BDO head of assurance Faheem Hoosen was inspired to become a CA by his entrepreneurial family
Faheem recognised that every business required an accountant and chose to become a CA.
Faheem Hoosen’s father, a businessman, inspired him to become a chartered accountant. “Coming from a family of entrepreneurs and businessmen, I saw it as one of the professions that would allow me to get my hands in any industry. As a CA(SA), you can work in any industry, including construction, medical, and fast-moving consumer goods.”
Faheem was 21 and still at university when he decided to marry at a young age. It was the best decision he’s ever made, he says, because it kept him grounded, focused, and accountable.
“I married in my second year of university and had my first child in my first year of doing articles. My family was my biggest support structure when I was trying to get my CA(SA) qualification, especially my wife, who was my greatest pillar of strength and afforded me the opportunity to focus on my studies and career,” he explains.
Faheem’s journey into finance started out at EY where he did his articles and later became audit manager, and when an opportunity came up at BDO, he wasted no time grabbing it.
As the head of assurance for BDO’s KwaZulu-Natal region, Faheem is in charge of the audit division, which includes 11 partners, 14 managers, and 116 audit trainees. He ensures that the audit division runs smoothly, that clients receive exceptional service, and that risk processes are followed.
“BDO was the biggest mid-tier firm when I joined in 2015, so I looked at the opportunity from a growth perspective. If you are in the auditing profession, the idea or goal is to work towards becoming an audit partner at a firm at some point in your career and this is why the move made sense,” he says.
Faheem describes the merger of BDO and Grant Thornton Durban in 2020 as one of the most exciting projects he has ever been a part of. “Taking the Durban firm from a five-partner business to a 10-partner business in the region is an exhilarating experience. It was also intimidating because we were marrying two similar companies, to bring in different cultures and people as one,” he says.
He is also a results-oriented leader who works quickly but does not impose this on the rest of his team. He believes that if his team has a common vision, that should be enough to get the organisation to where it needs to go.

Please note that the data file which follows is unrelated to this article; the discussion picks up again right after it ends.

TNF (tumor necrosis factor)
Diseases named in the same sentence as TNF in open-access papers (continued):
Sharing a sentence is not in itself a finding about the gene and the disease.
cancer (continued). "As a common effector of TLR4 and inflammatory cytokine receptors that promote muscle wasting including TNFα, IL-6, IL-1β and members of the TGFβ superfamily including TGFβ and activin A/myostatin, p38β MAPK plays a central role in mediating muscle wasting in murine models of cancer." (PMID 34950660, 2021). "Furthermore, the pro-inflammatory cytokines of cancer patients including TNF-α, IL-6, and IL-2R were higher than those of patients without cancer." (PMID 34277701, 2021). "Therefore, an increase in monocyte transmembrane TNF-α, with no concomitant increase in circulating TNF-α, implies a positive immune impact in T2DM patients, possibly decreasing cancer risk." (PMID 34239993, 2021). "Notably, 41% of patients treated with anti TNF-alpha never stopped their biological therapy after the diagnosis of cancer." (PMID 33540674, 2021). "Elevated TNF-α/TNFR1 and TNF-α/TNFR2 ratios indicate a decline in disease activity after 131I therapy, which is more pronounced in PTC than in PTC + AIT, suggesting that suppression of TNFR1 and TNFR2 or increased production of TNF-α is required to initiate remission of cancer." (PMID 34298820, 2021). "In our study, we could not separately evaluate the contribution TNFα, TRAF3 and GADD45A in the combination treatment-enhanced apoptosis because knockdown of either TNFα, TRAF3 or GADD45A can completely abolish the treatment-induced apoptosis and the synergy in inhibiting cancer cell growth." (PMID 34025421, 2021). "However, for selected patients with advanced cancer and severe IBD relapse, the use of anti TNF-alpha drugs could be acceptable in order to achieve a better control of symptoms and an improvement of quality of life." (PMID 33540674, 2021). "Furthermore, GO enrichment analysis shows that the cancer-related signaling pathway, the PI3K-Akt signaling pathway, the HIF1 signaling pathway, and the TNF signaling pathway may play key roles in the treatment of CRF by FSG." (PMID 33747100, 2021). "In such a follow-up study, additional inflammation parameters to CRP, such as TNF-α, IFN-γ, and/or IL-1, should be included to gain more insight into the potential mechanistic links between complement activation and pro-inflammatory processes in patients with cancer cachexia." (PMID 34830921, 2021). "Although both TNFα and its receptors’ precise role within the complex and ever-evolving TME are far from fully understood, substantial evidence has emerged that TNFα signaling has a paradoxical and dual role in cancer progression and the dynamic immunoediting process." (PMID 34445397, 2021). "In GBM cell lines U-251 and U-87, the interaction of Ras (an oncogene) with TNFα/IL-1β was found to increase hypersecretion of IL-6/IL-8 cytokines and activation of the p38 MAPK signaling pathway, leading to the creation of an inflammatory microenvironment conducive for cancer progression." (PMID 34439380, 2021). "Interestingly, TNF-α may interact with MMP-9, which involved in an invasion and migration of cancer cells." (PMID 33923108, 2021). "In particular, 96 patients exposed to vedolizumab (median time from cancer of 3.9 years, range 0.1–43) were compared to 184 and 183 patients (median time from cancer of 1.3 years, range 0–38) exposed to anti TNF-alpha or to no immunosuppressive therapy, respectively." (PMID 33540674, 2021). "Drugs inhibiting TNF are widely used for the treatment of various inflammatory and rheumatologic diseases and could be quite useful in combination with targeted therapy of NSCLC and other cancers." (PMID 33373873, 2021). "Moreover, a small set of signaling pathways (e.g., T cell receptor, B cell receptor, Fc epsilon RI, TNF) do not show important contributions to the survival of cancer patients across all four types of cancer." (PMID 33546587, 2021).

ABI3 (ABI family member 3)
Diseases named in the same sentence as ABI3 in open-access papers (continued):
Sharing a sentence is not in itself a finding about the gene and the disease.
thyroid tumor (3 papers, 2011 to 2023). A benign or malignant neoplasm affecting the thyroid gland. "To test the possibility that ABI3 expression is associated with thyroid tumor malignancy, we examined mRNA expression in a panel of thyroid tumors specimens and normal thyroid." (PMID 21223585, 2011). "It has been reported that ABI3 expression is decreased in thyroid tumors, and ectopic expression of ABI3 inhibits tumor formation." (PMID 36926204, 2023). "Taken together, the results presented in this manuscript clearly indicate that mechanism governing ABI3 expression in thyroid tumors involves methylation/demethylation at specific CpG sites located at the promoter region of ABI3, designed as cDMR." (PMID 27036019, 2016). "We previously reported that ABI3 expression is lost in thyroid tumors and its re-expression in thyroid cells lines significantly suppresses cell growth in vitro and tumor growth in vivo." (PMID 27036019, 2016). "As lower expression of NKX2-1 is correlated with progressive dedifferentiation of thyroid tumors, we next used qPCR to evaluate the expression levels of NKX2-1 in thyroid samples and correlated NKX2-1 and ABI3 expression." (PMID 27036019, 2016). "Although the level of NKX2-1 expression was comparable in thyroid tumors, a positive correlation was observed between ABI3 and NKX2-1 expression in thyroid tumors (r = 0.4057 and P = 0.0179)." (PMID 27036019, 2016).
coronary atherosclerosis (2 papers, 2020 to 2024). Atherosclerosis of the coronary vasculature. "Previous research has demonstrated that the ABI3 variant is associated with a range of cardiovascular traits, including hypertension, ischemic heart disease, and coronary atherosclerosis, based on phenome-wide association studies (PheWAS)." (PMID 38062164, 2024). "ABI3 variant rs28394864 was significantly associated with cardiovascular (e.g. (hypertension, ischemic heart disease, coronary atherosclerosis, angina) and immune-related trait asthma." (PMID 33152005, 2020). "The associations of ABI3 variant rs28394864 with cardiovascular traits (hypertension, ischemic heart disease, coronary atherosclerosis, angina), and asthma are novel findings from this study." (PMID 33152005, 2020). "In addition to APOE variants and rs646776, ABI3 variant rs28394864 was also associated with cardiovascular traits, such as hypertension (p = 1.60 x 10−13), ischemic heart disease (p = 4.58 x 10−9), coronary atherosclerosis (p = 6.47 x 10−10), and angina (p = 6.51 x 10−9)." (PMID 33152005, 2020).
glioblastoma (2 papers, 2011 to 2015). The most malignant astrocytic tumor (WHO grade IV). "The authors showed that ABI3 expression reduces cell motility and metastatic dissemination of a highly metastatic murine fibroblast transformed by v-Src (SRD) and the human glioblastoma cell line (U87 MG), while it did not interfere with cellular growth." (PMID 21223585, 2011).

“I don’t like to micromanage; I just make sure our people are aligned with the company’s strategy and walk them through the journey to meet their own results and career objectives, which is what BDO strives for.”
Throughout his career, Faheem has always considered himself to be his own boss. “I am my own boss, and the clients to whom I have been assigned are my clients. What I’ve tried to emphasise to my staff and colleagues over the years is that if you treat your career as if it were your own business, you will take care of your duties and responsibilities as if they were your own, and perform at the level of a business owner.”
He goes on to say that when people see themselves as the business and their employer as the customer, and keep their employer (customer) happy, that employer will want more from you and appreciate your work ethic, and that is how you will climb the corporate ladder.
Faheem is all too familiar with the realities of this invisible enemy sweeping the world, as he is busy fighting Covid-19. Fortunately, he caught it early, and the symptoms are mild. “My children actually had it first but recovered after a short period of time; now it’s my wife and I who have it, but we’re recovering well,” he says.
Faheem is a cycling enthusiast who has participated in a few Cape Town cycle tours, 947 Ride Joburg and the Amashova Durban Classic. The highlight of his cycling adventures, however, was a week of riding in Dubai with his cycling club. Just before the pandemic hit, he was preparing for his first Two Oceans ultra-marathon.
“I am also involved in a few charities, where we give back to communities and I’ve recently been involved in a KwaZulu-Natal economy restart project to distribute funds to SMMEs who have lost everything due to the recent unrest the country faced in July 2021, to help them start over again.”